measurable and good but i think discrimination has been tamed perhaps, not eradicated. for our society still emphasizes our differences as much as our similarities. we may be 63 years from jackie robinson but not yet 63 days from a man going on national radio and telling us the president of the united states was elected only because of the color of his skin. discrimination i've always thought of as a perversion 6 some of the most necessary instincts as survival. as a child put your hand on a hot stove and you learn to discriminate against red hot stoves but at that age you're told you need to beware of say black people you will spend your life having to fight against wiring created in your brain for no reason other than to reflect someone else's prejudice. and it need not even be that related to trauma. the other night in the hospital my father was o telling me about seeing satchel paige pitch at yankees stadium in 1941 and the team was the new york black yankees. my father shook his head in
amazement as he told me this. it never occurred to me, he said, never occurred to anybody i knew that he couldn't play for the other yankees, my dad said. we just assumed he didn't want to, that none of them wanted to. these thoughts still linger in our lives. still actively passed to some of us by people who are not like my father who never questioned their own upbringing or parents or school or world. that older, brutal, prejudiced with impunity world which reappears somewhere every day like brigadoon. sometimes with virulence as in don imus's remarks something times with utter arrogance tone-deafness as in john mayer's "playboy" uniform or a benign prays like harry reid's about dialect. times with the lung-headedness of surprise that nobody described m-f'er i want more iceded tea at a restaurant. the reverse feeling still exists too with the same doubt and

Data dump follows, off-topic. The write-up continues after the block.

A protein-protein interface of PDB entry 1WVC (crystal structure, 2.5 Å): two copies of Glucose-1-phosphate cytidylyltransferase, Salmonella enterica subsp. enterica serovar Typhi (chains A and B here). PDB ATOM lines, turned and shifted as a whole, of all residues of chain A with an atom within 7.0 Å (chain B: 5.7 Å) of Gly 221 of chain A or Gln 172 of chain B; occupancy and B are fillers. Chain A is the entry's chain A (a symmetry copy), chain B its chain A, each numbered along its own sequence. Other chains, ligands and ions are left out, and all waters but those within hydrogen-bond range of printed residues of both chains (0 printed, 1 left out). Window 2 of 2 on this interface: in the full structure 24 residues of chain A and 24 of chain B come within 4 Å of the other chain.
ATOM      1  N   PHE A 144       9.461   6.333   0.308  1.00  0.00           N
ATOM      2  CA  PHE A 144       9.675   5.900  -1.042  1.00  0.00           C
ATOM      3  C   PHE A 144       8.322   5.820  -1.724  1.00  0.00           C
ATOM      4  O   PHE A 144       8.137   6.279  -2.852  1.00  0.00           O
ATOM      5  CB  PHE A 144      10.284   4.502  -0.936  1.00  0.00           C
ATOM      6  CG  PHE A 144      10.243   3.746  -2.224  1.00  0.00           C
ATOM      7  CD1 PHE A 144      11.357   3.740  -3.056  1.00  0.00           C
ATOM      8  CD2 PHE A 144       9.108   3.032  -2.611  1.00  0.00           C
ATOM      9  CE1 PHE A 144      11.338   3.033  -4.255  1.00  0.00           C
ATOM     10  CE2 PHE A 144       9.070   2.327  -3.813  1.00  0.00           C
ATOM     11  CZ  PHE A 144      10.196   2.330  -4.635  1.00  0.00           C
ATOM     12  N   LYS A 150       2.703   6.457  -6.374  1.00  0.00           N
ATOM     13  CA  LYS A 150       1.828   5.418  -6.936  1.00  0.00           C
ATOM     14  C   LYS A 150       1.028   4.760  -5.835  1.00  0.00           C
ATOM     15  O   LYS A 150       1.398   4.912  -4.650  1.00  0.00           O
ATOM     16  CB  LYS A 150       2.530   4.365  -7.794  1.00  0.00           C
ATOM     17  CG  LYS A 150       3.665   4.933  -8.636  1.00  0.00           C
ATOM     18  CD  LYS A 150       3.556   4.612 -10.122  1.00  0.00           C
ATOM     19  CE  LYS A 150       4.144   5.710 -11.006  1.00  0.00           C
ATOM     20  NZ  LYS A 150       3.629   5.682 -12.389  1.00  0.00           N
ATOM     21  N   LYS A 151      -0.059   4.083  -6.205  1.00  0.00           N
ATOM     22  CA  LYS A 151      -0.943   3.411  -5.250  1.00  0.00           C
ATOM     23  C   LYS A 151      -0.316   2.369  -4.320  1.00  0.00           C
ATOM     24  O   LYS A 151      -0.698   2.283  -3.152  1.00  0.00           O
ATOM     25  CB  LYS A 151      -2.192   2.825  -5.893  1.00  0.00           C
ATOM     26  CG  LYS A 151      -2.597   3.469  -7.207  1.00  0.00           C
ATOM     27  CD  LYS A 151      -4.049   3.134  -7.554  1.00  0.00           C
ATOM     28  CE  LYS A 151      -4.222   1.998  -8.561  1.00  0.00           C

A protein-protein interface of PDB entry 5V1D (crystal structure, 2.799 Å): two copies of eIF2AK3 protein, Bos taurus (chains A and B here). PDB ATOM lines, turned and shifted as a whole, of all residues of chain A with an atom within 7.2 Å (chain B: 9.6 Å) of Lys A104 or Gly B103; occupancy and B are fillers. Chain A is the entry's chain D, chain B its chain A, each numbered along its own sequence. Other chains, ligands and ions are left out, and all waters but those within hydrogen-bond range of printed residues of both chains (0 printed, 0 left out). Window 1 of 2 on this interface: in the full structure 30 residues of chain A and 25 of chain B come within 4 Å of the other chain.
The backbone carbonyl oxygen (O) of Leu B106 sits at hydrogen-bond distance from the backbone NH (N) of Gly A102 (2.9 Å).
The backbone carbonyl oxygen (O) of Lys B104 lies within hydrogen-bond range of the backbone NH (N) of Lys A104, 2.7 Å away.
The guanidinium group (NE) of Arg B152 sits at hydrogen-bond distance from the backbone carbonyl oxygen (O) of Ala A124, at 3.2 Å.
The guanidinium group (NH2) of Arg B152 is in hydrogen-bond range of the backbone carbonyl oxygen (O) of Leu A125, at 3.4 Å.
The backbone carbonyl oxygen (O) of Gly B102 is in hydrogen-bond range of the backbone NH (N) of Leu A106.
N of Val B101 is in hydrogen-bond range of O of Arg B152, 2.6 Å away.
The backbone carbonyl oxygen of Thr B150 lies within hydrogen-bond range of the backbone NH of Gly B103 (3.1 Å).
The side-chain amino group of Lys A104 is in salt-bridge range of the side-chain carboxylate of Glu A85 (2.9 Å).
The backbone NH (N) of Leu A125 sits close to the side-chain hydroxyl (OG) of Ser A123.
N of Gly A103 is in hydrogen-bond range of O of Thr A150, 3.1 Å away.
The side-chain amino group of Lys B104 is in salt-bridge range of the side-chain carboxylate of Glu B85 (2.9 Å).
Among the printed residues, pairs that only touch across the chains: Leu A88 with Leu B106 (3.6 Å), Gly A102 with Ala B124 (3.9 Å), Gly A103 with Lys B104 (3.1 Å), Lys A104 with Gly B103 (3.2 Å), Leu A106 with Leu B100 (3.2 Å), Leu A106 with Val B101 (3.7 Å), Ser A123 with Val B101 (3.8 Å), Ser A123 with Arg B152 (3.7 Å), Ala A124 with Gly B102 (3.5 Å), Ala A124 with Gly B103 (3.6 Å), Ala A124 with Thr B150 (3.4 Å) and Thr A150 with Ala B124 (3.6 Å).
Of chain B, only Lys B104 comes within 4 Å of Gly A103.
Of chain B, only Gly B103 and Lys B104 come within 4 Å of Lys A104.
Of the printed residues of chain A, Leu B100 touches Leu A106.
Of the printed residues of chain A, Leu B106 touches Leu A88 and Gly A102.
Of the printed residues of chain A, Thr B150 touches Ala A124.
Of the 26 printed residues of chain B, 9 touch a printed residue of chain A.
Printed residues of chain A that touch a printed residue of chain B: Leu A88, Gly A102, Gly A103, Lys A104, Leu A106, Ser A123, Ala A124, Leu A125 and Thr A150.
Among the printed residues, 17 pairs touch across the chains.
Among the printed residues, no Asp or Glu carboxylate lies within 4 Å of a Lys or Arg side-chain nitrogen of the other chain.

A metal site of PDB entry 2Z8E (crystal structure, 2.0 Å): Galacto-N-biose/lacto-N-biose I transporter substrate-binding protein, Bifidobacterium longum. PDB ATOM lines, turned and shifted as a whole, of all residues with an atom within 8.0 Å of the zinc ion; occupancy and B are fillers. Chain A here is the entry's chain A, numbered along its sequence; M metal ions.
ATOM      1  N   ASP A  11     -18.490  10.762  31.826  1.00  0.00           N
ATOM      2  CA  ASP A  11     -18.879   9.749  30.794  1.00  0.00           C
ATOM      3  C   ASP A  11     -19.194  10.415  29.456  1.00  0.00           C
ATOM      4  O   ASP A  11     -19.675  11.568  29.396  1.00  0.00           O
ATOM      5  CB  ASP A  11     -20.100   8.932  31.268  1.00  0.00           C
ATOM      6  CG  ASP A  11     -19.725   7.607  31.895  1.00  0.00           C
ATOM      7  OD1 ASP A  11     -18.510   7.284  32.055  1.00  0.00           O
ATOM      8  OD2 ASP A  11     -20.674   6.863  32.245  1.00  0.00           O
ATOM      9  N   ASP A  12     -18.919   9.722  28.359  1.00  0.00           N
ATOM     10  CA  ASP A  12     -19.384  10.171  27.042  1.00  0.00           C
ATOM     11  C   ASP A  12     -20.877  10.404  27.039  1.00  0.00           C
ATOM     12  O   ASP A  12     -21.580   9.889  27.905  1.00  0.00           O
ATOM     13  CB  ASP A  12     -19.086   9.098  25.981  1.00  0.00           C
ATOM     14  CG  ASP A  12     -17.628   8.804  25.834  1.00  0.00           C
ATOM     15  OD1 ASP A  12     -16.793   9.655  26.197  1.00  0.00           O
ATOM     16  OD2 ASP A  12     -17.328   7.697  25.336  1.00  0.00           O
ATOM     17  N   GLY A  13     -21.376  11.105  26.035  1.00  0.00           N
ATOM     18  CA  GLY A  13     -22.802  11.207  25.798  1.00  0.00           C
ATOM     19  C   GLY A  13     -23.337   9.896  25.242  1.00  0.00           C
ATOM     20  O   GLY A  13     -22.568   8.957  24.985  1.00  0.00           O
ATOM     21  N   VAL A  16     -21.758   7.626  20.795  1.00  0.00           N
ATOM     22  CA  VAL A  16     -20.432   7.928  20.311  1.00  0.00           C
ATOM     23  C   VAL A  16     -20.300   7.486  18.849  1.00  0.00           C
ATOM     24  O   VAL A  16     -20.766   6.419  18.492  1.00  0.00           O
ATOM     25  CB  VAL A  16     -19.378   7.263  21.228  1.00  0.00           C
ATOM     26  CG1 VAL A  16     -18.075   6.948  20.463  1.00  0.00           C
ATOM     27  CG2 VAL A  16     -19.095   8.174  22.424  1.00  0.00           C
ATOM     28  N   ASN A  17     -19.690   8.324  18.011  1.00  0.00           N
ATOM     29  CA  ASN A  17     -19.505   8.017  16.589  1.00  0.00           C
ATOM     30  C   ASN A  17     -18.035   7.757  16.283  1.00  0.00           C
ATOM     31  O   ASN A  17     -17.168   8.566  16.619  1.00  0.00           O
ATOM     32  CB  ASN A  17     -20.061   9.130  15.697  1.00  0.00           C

nagging distrust only with the arrow pointing the opposite way and i guess still there among hispanics andations and every self identifying group because this country since the civil war has not only become ever increasingly great not merely for dismantling the racism of our first 24u7b years on this continent but because we've been dismantling a million years of not trusting the guys in the next cave because they are somehow different. this all still lingers about us, all of us, whether we see it or not. and since it's no longer fashionable, indeed no longer acceptable, it oozes out around the edges and usually those who speak it don't even realize that as good as their intention might be, as improved their attitudes might be from where they used to be or their parents or grandparents used to be or where america used to be, it's still racism. thus, it has become fashionable sometimes psychologically necessary when some of us express it we have to put it in code or dress it up or provide a rationalization to ourselves for